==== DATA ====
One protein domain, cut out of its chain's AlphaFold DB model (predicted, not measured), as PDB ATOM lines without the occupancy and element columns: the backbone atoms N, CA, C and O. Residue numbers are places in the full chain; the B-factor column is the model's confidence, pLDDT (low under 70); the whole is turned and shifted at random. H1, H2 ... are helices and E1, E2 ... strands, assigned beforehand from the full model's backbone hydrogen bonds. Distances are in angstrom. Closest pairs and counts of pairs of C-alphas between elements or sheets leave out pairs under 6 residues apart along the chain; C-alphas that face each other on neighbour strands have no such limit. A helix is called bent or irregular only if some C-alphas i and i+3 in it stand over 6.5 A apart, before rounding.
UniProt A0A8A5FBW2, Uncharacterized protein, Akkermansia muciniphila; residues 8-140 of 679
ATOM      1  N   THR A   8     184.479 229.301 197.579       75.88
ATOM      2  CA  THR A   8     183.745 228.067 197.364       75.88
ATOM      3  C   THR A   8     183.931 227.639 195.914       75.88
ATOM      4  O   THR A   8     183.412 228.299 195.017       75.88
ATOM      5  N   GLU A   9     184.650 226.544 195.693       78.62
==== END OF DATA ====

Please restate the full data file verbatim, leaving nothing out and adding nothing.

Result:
One protein domain, cut out of its chain's AlphaFold DB model (predicted, not measured), as PDB ATOM lines without the occupancy and element columns: the backbone atoms N, CA, C and O. Residue numbers are places in the full chain; the B-factor column is the model's confidence, pLDDT (low under 70); the whole is turned and shifted at random. H1, H2 ... are helices and E1, E2 ... strands, assigned beforehand from the full model's backbone hydrogen bonds. Distances are in angstrom. Closest pairs and counts of pairs of C-alphas between elements or sheets leave out pairs under 6 residues apart along the chain; C-alphas that face each other on neighbour strands have no such limit. A helix is called bent or irregular only if some C-alphas i and i+3 in it stand over 6.5 A apart, before rounding.
UniProt A0A8A5FBW2, Uncharacterized protein, Akkermansia muciniphila; residues 8-140 of 679
ATOM      1  N   THR A   8     184.479 229.301 197.579       75.88
ATOM      2  CA  THR A   8     183.745 228.067 197.364       75.88
ATOM      3  C   THR A   8     183.931 227.639 195.914       75.88
ATOM      4  O   THR A   8     183.412 228.299 195.017       75.88
ATOM      5  N   GLU A   9     184.650 226.544 195.693       78.62